The simplified structure in Fig. 6 serves to illustrate that character evidence and motive are modeled differently than eyewitness testimony and trace evidence but is too simplistic to be useful in an actual case. For instance, the overly simplified model in Fig. 6 does not provide any real help in assessing the probability that the defendant is guilty when we observe the character evidence and the motive. The model helps us to calculate how the probability that the defendant is guilty should be updated when we observe the eyewitness evidence and the DNA evidence, but when the nodes for character evidence and motive are instantiated as true the probability that the defendant is guilty will simply take the value of P(defendant guilty|character evidence defendant & evidence of motive defendant) in the node probability table of the defendant-guilty-node as a prior. In other words, instead of helping us to assess the probability that the defendant is guilty given character evidence and motive, the network in Fig. 6 will require us to insert this probability in the node probability table, and then hand the same value back to us, when the nodes for character evidence and motive are instantiated as true. This is not the case with the more developed causal model in Fig. 7. Here, the probability that the defendant is guilty given the character evidence depends on three factors: the probability that the defendant is guilty if he has a violent character, the prior probability that he has a violent character, and the likelihood of character evidence with regard to the hypothesis that the defendant has a violent character. The network helps us to calculate P(defendant guilty|character evidence defendant) given these factors.
The network can be elaborated further, but for now Fig. 7 provides a decent picture of a causal model. If, instead, the Bayesian networks is built as a reason model, the guilt hypothesis is modeled as a parent to all the evidence, since it is the factum probandum in relation to each and every one of them. See simplified structure without intermediate nodes (Fig. 8) and structure with some intermediate nodes (Fig. 9).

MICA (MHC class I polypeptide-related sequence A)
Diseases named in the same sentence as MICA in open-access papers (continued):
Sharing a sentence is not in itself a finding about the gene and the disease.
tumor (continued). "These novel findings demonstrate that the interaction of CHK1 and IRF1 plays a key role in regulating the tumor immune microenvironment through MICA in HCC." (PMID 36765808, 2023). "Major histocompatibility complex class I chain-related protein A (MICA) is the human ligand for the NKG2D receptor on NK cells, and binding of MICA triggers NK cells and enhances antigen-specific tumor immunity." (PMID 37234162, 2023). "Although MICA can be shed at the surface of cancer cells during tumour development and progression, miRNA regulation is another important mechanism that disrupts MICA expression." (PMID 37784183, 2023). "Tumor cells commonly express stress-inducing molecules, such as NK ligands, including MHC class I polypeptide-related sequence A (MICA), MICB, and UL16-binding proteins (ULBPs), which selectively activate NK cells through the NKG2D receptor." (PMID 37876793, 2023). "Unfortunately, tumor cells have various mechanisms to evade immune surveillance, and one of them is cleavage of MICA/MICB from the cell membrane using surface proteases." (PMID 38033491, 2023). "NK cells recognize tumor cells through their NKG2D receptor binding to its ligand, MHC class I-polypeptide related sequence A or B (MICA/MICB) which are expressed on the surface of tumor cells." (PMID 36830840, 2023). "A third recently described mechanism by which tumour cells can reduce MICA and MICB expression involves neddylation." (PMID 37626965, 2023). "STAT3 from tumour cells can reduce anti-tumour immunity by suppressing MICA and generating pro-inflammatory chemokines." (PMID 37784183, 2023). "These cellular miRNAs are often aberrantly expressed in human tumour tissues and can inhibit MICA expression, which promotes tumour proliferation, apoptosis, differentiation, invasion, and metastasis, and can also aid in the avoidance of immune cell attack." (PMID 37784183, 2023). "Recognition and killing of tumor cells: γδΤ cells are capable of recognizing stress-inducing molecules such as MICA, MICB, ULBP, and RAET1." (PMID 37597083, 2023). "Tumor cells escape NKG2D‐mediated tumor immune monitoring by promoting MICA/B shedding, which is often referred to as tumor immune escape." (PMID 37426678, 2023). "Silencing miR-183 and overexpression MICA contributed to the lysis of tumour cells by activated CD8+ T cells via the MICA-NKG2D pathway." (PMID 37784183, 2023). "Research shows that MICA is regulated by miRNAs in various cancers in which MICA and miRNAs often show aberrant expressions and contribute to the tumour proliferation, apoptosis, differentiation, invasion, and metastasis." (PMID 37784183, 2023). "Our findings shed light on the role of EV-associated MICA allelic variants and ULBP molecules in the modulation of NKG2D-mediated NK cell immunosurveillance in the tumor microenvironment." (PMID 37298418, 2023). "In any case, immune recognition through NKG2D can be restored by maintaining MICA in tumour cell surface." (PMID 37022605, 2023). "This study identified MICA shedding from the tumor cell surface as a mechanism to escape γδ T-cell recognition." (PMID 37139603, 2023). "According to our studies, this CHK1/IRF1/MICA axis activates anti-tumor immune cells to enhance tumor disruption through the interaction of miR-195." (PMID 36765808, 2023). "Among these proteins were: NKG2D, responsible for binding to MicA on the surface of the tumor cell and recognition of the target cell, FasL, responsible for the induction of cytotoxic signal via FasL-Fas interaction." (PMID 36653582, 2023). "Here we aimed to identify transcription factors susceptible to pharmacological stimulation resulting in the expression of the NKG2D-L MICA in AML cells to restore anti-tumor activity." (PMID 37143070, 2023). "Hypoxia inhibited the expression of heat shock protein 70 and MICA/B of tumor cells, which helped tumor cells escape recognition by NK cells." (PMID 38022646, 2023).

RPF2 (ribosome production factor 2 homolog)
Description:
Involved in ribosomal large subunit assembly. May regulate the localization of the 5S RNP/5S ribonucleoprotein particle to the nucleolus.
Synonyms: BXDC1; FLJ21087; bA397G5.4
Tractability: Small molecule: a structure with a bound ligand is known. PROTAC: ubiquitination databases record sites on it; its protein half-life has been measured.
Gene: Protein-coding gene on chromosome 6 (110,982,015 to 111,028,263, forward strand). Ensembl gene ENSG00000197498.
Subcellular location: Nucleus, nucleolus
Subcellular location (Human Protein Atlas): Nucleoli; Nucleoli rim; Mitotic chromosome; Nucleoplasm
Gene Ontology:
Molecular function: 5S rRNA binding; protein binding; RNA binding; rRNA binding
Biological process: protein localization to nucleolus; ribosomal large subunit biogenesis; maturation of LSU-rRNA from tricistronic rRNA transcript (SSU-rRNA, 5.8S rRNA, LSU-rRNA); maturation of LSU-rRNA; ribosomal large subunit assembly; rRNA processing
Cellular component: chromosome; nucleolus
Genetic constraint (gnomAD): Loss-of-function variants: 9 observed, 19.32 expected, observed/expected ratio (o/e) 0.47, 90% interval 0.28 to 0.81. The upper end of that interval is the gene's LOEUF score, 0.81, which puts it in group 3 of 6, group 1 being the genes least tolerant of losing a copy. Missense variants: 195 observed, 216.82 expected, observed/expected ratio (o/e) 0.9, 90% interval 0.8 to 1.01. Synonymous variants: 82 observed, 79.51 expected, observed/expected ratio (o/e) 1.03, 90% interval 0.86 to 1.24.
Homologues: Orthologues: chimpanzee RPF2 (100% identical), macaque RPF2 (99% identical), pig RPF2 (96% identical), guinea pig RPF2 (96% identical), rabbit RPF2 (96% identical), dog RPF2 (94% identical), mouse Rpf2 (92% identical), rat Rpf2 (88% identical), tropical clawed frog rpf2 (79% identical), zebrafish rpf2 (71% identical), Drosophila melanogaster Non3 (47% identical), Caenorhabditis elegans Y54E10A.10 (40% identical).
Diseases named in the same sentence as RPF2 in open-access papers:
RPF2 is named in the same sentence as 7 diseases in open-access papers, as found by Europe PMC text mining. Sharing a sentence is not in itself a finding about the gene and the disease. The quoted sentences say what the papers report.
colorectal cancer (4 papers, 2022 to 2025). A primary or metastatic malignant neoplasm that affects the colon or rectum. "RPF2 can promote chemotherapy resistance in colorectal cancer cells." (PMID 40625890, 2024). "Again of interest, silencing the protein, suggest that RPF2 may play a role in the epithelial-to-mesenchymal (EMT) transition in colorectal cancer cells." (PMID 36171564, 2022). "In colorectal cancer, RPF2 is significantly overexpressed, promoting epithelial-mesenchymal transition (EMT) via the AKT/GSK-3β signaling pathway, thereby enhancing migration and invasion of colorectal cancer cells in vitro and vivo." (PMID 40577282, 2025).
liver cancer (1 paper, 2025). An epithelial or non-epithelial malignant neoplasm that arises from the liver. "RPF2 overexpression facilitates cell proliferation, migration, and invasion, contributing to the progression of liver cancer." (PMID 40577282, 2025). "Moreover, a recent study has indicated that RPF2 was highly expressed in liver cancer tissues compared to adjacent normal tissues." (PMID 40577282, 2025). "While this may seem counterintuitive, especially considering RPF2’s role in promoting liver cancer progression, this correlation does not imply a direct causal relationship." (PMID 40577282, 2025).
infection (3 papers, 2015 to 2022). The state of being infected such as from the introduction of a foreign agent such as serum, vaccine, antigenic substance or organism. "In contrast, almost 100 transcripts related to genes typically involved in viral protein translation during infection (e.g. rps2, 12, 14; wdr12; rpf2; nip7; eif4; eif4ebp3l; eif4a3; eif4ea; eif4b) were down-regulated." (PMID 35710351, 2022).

Reason models bear close resemblance to argument diagrams, for example so-called Wigmore Charts for legal evidence, developed by John Henry Wigmore more than hundred years ago (Wigmore, 1913), and the argument schemes for legal evidence developed in the last decades by Douglas Walton, Henry Prakken, Floris Bex and others (Bex, 2011, 2021; Bex et al., 2003; Walton, 2002). A striking difference, though, between reason models that use Bayesian networks and argument diagrams is that arrows in the latter point in the opposite direction, from factum probans to factum probandum to emphasize that reasoning starts with premises (or evidence) and moves towards the conclusion. When Bayesian networks are used to build reason models, the arrows point from factum probandum to factum probans, as we have seen, since Bayesian networks have the arrows point at the node where the probability table is conditioned on the other node.
Causal models, on the other hand, do not correspond to argument diagrams. With its emphasis on chronology and causal chains, causal modeling is closer to the scenario (or ‘story’) approach in the theory of legal evidence. Stories and arguments are quite different kinds of structures – the former are chains of events, while the latter consists of inferential steps. For this reason, it is just to be expected that the causal models and reason models will sometimes give rise to different networks, as in our example above.
In spite of these differences, there are many similarities between causal models and reason models, since both forms of modeling follow Bayesian probability theory. Let us for example consider a case where a glove belonging to X has been found at the crime scene, and this is evidence for the hypothesis that X is guilty but could also be explained by the alternative hypothesis that the glove was planted by the police (Fig. 10). In this case, the effect that the glove has on raising the probability of the hypothesis that X is guilty will be undercut if there is evidence raising the probability that the glove was planted by the police. This kind of propagation in a Bayesian network is known as ‘explaining away’ (Wellman & Henrion, 1993), and appears in the same way in causal modeling and reason modeling since it follows from Bayes’ Rule. Increasing the probability that the glove was planted by the police raises the probability of the false positive P(X glove at crime scene = True|X guilty = False), which lowers the likelihood ratio of the glove evidence with regard to the guilty-hypothesis. A Bayesian Network has the same structure (Fig. 10) whether it is constructed as a causal model or a reason model.